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Discussion Starter · #1 ·
This probably hasn't been touched on yet but here's what i was thinking.
I'm converting a 1971 corvette and taking away sound from the experience entirely is a little too harsh, it should make some sound which pays homage to its heritage as an old muscle car

i'm NOT interested in just making it sound like a gas engine, it isn't that anymore, it's something new.

For hardware, there's various "electronic exhaust" products out by now
which are essentially just bass speakers in a metal housing

as for the sound itself, i'm not sure where to start in terms of audio manipulation but i have a lot of sounds to work with:

For the idle, the C8 corvette makes this wonderfully deep sci-fi like "hum" at this specific spot in this video, i want to build the sound around that or incorporate it

could also take the idle from a chevy 350 engine....

and manipulate it into a more continuous hum sound and use that as the core, something that sounds somewhat like this

for the actual acceleration, my dream is like, a sound that's the ghost of a V8's rumble without the actual cylinder firing sound, mixed with something like the tycan's progressive motor whine.
a sound totally unique but reminds you of the C6.R's thunderous stampede of a note

but then again, the 350 makes a pretty nice sound all on its own, i could base it off that
1974 Corvette Acceleration Open Headers

and I'd love to approximate the sound of downshifting during deceleration based on ultra high voltage switch openings
Jacob's Ladder: 500kV Switch Opening
and another good sound sample at 1:40
Top 5 Dangerous Short Circuit Videos

then there's the property of a Shepard's tone, layered in such a way that it sounds like it's always rising/falling in pitch but never gets there, like an "infinite rev"
the batpod did this;
THE DARK KNIGHT Bat Pod Sequence

For some of you really deep into the EV ethos this may seem nonsensical or a step in the wrong direction but i'm equal part petrol head and volt head, so i want to bring some of that old school theater forward
 

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I have heard these described as an "automotive combover", but that is more, using small engine to sound big.

In some places you're required to have the car make a noise at low speeds.

I dunno... I'm not big on any of them.

How's the rest of your build going?
 

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Discussion Starter · #3 ·
I believe the concept has a lot of potential beyond just an audio combover, the Taycan elevated it to a proper art form in terms of giving the car a real auditory character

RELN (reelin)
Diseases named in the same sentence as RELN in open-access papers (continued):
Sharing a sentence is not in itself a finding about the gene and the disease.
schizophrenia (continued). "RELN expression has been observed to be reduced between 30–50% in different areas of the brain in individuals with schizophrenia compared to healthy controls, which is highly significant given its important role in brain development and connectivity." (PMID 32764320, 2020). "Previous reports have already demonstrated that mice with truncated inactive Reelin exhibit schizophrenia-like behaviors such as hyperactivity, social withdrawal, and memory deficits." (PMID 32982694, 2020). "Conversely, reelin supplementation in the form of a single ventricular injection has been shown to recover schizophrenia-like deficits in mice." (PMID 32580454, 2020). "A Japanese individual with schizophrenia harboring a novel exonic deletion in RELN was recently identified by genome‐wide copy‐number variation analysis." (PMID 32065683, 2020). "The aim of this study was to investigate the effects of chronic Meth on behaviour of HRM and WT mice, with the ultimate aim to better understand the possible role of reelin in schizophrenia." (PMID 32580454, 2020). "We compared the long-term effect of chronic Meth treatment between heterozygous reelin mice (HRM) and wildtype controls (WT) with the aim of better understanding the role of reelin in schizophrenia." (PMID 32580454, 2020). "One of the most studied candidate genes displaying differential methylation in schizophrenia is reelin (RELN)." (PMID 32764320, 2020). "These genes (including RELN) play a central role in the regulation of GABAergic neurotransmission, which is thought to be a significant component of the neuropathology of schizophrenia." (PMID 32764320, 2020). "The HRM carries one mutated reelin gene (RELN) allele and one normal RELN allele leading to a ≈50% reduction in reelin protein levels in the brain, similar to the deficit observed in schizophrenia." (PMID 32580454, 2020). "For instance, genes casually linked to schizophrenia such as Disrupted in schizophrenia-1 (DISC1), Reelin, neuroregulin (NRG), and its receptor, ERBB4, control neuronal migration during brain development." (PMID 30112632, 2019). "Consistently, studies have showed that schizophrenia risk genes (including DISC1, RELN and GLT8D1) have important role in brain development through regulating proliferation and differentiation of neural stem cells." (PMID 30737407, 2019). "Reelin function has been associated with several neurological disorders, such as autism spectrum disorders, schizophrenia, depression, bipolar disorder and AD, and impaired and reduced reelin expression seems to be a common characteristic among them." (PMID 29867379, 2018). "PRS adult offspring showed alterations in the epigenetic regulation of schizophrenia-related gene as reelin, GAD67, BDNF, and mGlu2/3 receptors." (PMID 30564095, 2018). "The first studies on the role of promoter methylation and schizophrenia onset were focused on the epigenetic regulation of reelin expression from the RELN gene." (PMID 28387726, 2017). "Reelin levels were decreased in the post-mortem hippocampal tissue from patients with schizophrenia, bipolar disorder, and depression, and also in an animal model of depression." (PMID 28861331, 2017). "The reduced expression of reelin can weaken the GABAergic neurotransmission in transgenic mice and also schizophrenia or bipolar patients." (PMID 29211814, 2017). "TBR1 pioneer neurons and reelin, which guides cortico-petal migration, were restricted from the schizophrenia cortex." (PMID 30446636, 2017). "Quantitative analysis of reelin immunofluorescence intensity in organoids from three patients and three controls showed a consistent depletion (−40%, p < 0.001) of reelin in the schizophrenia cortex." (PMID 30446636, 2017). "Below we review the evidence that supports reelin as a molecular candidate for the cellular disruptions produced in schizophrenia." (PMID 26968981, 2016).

rest of the build it on ice until i'm gainfully employed
 

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There are apps that use OBD-II throttle position to run an engine emulator (you can select from several vehicles) on your phone. at that point, it's how much power you have in your car audio system.
 

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I did a little digging but came up dry for the actual thread. maybe someone with a better memory or search ability will find it. However, there is a fellow from either Australia or New Zealand who converted a truck and, at one point, he put a sound system on it to emulate an idling and/or low reving diesel, mostly for driving around parking lots.

B
 

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Use the tach drive signal for the frequency source, run that through some sort of processing software to get the sound you desire. This was done perhaps 6-7 years ago ( when I was converting my ranger, ) but the original owners sold the site and a lot of really good info got zapped.
 

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I messed around with this way back when for fun. I got it to work well but I'm not a good programmer so it was kind of a kluge. I'm not even sure the SBC it was based on is still available.
 

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Discussion Starter · #8 · (Edited)
An cool setup, although i suspect there are much better boards for much cheaper these days
for instance the Pi is used in a number of really good open source synthesizers, and i'm thinking a synth is a good basis for what i'm trying to do
 

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Discussion Starter · #10 ·
the more i look at this, the more it's looking like i'll need to create the "core" sound in a really good DAW (digital audio workstation) like ableton live, and then run the sound within some sound engine on an RBPI, which can do simple manipulations to it based on can messages

i'll be limited in what manipulations i can do since i'll have a very low computational overhead
 

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I converted an 84 Fiat X19 twenty years ago and there were some trying to make sounds for their EV's back then. There was talk of making it mandatory that electric cars have a sound to warn pedestrians. I can tell you from experience most people pay no heed to car sounds. Anyone that has any knowledge of older Fiats know that they are noisy. I have had cars practically running straight pipes and had people step out in front of me. I like the quiet of my electric X and would like to get a quieter blower fan for the controller and motor cooling. I do like the faint wur of the Dc motor. Fake engine noise is just that, "Fake." If you own an electric car then own the lack of noise.
 

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My thought was that it would be funny to use the spaceship car noise from The Jetsons. Alternatively, if you really want to be a jerk, get an icecream truck noisemaker. THEN people will notice.
 
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